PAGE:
3 months later, on 30 June, uPUNKS would have expired to 0.00005 ETH, so 1000 uPUNKS would be worth 0.05 ETH. Having sold for 0.2 ETH and bought back for 0.05 ETH (0.15 ETH profit) this specific hedge would have protected against 75% of the losses of uPUNKS as an asset class!
Selling Red as the owner did resulted in 0.15 ETH, but hedging using uPUNKS results in 0.15 ETH profit from the hedge, which helps offsetting Red’s new lower value with the key fact being the owner would still have owned Crazy Red. An exceptional outcome, considering Red went on to sell for 3 ETH in September later that year. That’s 19 times more ETH than Red’s first owner received when he handed his punk over for 0.15 ETH.
Hedging isn’t the only short use case for this synth. Currently, there is no active lending market for Punks so shorting CryptoPunks is indeed a challenge, one that uPUNKS solves. A speculative seller looking to profit from falling CryptoPunk prices can gain short exposure by depositing ETH collateral, minting uPUNKS and selling to the AMM pool with the intent of buying back later at lower prices.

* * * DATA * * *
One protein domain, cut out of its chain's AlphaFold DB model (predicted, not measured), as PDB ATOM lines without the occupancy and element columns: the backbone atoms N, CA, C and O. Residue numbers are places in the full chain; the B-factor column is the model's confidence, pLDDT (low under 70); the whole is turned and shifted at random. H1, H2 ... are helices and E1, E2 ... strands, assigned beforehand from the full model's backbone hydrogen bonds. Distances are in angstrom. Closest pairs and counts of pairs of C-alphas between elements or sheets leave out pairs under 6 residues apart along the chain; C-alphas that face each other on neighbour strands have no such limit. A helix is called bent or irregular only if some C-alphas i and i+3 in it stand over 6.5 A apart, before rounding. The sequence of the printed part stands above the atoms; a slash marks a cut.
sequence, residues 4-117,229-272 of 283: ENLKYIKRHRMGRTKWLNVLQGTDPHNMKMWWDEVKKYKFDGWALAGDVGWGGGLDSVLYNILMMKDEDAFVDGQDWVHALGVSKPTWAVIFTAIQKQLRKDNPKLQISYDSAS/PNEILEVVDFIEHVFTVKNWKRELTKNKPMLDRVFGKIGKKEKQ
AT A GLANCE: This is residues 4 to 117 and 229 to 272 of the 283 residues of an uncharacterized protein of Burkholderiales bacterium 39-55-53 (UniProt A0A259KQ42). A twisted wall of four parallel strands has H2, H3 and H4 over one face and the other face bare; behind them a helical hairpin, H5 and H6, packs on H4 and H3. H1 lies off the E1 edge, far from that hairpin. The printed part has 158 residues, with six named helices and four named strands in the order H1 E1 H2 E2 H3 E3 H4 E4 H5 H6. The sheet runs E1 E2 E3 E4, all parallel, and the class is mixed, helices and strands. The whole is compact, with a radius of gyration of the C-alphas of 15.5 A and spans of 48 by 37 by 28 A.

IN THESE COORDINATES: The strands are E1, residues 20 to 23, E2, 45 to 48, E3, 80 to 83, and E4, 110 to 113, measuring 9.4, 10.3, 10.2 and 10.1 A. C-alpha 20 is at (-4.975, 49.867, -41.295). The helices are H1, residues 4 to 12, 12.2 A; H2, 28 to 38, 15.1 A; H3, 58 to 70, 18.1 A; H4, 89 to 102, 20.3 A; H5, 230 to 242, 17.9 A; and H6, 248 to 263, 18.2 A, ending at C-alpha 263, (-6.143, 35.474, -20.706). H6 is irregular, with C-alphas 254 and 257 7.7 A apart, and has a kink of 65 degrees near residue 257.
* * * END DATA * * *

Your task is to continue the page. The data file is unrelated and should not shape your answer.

But what if you aren’t a punk owner or interested in going short? uPUNKS on Yam Synths is for you too!
Why Buy uPUNKS
There are three clear reasons why getting punk exposure through this index as a buyer is better than owning an individual punk.
- Punks aren’t cheap and if you don’t have +- 15 ETH you can’t get exposure. uPUNKS allows you to gain meaningful exposure to Cryptopunks as an asset with sums smaller than 1 ETH. Power to the minnow.
- uPUNKS is based on the pricing of a basket of traded punks and doesn’t expose you to the same liquidity risks as holding a single punk. A punk for sale today receiving offers of 20 ETH could change to 10 ETH tomorrow, even though 15 ETH may be a more true market price for your Punk.
- uPUNKS trades in a more liquid AMM environment than typically used order books. Given the handsome launch liquidity rewards, ample LP’s are likely to be ready and waiting to trade with you. As a fail safe, if the AMM pool doesn’t have enough liquidity to sell back to after you’ve bought in, you can hold uPUNKS until expiry to receive what it is worth at that timestamp through a simple settlement process.
- Single punk risk exist. In Tradfi these are called idiosyncratic risks. These are best explained with an example. At the time of writing the cheapest Beanie punk for sale is 220 ETH (#4506).
This is a big premium on other human punks due to the rarity of the beanie attribute. But what if this rarity premium on Beanie punks contracts in the future because the market no longer values it as highly as it once did? As uPUNKS references a broad basket of punks it leaves you with no such single punk risks.
CryptoPunk bullish buyers regardless of account size, Punk hedgers and speculative sellers. uPUNKS has something for everyone seeking exposure to this coveted NFT collection.
Now you can gain exposure to CryptoPunks on using the Yam Synths platform and uPunks!